Dublin Key to Fine Gael’s Last 2 Weeks
A week or so ago, as we were in the midst of a deluge of polls, I hazarded that Fine Gael may be on route to a majority or very close to it. While legitimate doubts were raised at the time, the trend for FG since has been upward and tonights margin-of-error beating 3% rise suggests that Fine Gael are doing really well at building momentum into the final two weeks.
The form team in this regard is Fianna Fail circa 2002, when with 41% of first preferences they ended up a few hundred votes shy of a majority. The 42% threshold may indeed yield FG their majority, but some hurdles remain. Labour in Dublin are the first of these. Since the local elections, Labour’s hope for a large rise in seats has resided on building in Dublin on their success at local level, turning their status as the biggest party in Dublin at local level into two seats in many constituencies.
That hope, and the fact that they remain in a strong (if not insurmountable) position in Dublin gives the lie to a week of spats between the two major parties. For Fine Gael, especially for the likes of Noonan and Varadker in particular, the numbers bear out that for FG to get close to a majority with 42% of the vote, Labour’s position in Dublin has to be eroded. 46 seats are available in Dublin, if FG were to come second or leave little or no gap between themselves and Labour, it could mean the difference between 72-75 seats and 80-83 seats.
When this is added to a gap between the parties on fiscal and social issues, it puts the tit-for-tat of the last week into stark relief. They are at odds on the IMF, fiscal management, growth projections, the health service and other issues. It won’t stop a deal being done, but if FG can get away without Labour, they will do all they can to do it.
This weekend marks the point, with two weeks left, when most voters begin to pay attention in standard elections, while we can argue the public are switched on already (for the past two years almost), there is still a feeling that the final two weeks are the formative period – when decisions on preferences are made and stuck to. It will be interesting to see how the parties try to communicate with voters in this time – whether debates, policies or slip-ups will swing people in behind anyone other than FG.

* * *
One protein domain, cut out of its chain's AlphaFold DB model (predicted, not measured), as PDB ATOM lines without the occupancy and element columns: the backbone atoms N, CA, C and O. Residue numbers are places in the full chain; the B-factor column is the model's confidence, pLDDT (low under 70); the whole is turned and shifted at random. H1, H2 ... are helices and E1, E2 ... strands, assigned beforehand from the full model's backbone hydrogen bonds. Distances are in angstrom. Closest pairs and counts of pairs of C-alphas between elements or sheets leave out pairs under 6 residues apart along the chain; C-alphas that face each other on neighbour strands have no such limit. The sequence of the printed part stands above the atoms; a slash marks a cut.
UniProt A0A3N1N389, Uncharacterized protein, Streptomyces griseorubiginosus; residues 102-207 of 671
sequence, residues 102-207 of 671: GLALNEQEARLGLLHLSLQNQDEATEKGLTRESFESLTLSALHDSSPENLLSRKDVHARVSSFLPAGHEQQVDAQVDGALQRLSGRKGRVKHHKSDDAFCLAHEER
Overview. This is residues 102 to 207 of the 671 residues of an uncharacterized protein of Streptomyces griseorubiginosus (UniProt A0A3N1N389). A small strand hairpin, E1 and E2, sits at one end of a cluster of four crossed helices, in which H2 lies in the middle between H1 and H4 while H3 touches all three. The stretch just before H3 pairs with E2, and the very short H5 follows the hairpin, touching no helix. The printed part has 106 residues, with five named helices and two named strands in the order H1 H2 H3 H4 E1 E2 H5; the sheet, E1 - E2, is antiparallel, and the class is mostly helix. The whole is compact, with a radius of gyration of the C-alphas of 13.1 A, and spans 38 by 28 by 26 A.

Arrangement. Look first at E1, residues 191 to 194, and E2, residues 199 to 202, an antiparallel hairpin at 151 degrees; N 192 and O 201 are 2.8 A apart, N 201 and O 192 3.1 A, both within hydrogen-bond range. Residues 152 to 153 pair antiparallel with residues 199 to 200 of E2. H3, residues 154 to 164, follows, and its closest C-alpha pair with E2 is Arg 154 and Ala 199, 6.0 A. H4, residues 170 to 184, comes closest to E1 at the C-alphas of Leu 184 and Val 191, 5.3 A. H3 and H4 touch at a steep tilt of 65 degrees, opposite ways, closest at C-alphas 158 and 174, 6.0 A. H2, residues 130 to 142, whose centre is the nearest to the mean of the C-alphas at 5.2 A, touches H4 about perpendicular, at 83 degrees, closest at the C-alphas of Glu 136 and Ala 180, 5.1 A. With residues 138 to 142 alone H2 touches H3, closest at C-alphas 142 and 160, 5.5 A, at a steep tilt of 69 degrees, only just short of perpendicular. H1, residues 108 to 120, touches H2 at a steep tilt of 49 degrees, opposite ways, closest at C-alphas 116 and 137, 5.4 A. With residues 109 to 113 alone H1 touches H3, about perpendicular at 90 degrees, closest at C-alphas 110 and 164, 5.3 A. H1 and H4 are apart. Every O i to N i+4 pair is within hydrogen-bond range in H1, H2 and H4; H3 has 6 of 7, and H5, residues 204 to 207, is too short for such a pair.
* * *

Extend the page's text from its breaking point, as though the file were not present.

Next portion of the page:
It is certainly all to play for, but we can expect to see plenty more spat between Fine Gael and Labour as the focus for the bigger party zones in on governing alone. Dublin is the key to FG’s last two weeks and they are sure to know it. Kenny will be taking part in the 5-way leader’s debate on The Frontline on Monday but if last week’s debate were the place to frame the debate, Mondays will be the place to get a single, memorable sound-bite.
Though Martin is loath to utter them (pull the other one), the soundbite will be the best way to ensure that something is achieved from a 5 person all-in with Pat Kenny (apologies for the unfortunate mental images). The challenge is there too for Labour, they have lost a lot of ground from their peak. Constant attacks from FF and FG have hurt them, added to by the failure (see Jan O Sullivan on the banks Weds on Today with PK) of front benchers to get the fiscal policy across under cross-examination. If this is repeating on the doors, Dublin is a battleground for them.
The difference between 2009 figures and the overall level of support for parties in Dublin is difficult to assess at a remove, one would need to spend a lot of time with the breakdown of boundaries for the election. This is due to the mixture of 3/4 seaters in many council areas. However a top-level analysis suggests that Labour have grown their overall support in Dublin’s suburbs, or have powered ahead in the Dublin City area. I think it unlikely to assume Labour on 40% in the Dublin City area and rather more likely that they have added on a few percentage points in the outer Dublin areas encompassed by Fingal, South Dublin Co. and Dun Laoghaire. Though only a few.
For Fine Gael the figures are much more promising, aside from Dun Laoghaire and their strong position in South Dublin, they didn’t break 30% in Dublin in 2009. Therefore the implication of the current 30% figure for Dublin suggests they have solidified their presence in South Dublin but lifted support in the other three council areas. They need it.
The current figures are a statistical dead heat. They are not sufficient for Fine Gael to swing into overall majority territory. The major problem they face is the Dublin is a mixture of 3-4-5 seaters, rather than a smaller number of 5 seaters. They will have to work extremely hard to take 2 seats in 3 or 4 seaters. They have shown capable of taking 3 seats in Dublin South, but the dog-fight in Dun Laoghaire should see them suffer unless there is a ‘wave election’ for Fine Gael (not something I am ruling out).
My feeling is that Fine Gael have made up a lot of ground in Dublin, but may need a much larger overall lead on Labour to get results – smaller seat numbers per constituency are disproportional. To convert a percentage into seats requires a lot of organisation and luck.